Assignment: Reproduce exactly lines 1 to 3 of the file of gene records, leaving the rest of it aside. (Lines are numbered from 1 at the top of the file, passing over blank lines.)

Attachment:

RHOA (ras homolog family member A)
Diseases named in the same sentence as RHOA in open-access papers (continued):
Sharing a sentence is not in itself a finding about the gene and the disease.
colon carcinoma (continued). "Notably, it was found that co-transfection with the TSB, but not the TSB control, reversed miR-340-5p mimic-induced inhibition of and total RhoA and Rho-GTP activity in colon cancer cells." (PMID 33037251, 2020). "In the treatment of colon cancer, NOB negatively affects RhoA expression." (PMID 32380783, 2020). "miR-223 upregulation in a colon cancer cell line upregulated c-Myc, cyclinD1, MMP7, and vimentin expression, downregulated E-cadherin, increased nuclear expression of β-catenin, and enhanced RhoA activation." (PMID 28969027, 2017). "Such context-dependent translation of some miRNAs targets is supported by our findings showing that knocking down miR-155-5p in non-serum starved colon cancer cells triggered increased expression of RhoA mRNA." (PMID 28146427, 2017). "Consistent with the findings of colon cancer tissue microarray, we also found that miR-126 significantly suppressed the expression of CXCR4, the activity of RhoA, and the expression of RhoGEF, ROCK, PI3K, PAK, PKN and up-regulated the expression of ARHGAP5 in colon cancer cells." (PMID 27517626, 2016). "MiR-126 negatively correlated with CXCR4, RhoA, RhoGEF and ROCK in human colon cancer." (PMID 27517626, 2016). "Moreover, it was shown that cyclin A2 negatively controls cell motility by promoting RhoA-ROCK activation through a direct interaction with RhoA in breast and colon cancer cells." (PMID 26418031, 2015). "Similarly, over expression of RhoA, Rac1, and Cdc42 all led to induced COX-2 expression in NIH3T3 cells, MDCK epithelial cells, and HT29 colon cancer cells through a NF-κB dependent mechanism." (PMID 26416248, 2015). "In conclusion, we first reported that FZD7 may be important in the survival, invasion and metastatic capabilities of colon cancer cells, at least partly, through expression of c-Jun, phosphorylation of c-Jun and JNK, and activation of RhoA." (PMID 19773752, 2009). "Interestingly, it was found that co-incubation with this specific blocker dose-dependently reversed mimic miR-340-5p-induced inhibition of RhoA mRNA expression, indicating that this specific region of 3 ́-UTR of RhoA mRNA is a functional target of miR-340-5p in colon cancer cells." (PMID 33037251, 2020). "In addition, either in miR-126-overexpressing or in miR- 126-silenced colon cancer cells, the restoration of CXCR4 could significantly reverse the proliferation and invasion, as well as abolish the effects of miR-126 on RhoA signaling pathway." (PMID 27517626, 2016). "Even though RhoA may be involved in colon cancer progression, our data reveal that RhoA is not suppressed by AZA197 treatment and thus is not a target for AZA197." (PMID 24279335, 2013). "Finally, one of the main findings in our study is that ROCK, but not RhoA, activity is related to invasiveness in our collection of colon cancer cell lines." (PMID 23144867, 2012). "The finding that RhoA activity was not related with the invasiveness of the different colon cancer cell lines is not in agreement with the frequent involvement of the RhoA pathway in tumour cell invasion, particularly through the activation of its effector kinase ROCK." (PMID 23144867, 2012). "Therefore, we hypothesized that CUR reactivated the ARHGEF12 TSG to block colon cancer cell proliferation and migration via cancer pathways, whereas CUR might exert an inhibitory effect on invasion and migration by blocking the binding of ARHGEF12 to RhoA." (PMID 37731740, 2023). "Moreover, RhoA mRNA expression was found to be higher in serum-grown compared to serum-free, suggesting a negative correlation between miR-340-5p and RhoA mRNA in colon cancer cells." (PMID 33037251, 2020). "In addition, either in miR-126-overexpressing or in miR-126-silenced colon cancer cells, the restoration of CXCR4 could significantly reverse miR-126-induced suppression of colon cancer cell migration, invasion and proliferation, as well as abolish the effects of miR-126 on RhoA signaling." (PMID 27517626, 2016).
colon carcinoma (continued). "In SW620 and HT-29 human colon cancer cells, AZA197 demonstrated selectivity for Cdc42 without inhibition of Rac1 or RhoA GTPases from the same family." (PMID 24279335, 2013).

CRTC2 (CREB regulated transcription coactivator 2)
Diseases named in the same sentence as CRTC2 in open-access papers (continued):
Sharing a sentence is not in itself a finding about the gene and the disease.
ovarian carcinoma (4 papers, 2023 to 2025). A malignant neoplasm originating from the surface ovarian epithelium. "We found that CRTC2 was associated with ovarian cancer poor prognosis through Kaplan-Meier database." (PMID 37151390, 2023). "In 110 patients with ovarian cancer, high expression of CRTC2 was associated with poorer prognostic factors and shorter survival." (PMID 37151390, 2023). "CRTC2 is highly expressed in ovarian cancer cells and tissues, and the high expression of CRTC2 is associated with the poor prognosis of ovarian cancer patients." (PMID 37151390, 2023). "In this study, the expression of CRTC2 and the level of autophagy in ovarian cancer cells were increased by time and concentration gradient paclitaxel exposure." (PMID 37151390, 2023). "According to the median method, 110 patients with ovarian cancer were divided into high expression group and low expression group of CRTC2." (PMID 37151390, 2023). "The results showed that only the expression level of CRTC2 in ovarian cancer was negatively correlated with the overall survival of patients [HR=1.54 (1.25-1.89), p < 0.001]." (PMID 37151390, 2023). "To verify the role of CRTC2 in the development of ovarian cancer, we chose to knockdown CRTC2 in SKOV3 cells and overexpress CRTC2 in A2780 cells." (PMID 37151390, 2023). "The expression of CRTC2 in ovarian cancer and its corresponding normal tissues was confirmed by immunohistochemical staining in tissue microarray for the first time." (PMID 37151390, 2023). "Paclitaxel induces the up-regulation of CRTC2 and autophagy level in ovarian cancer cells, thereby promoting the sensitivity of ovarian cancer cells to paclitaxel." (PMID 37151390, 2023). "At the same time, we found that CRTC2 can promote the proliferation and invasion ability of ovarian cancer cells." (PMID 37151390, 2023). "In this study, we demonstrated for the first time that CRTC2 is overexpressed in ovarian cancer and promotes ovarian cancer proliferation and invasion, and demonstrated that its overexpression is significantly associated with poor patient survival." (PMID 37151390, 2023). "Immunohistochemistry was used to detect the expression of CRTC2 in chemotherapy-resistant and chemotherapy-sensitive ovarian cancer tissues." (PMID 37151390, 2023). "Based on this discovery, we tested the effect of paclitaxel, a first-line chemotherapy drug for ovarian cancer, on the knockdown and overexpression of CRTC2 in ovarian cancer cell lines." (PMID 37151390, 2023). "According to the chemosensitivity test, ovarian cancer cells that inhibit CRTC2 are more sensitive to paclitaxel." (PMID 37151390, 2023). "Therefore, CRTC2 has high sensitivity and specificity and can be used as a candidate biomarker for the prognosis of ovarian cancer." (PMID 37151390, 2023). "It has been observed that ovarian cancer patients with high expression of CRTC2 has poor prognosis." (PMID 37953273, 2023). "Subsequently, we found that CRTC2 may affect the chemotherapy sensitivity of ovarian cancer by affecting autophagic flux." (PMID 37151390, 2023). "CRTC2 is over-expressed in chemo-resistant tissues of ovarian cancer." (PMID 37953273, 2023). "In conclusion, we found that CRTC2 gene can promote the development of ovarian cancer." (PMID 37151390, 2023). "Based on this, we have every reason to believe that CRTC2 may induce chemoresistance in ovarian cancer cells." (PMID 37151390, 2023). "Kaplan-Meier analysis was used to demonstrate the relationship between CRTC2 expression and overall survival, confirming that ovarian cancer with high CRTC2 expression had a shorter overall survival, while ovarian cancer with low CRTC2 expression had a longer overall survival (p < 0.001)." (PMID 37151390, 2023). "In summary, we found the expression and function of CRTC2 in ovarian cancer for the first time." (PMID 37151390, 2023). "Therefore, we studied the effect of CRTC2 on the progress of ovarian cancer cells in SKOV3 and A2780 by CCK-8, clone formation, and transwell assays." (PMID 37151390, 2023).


RHOA (ras homolog family member A)
Diseases named in the same sentence as RHOA in open-access papers (continued):
Sharing a sentence is not in itself a finding about the gene and the disease.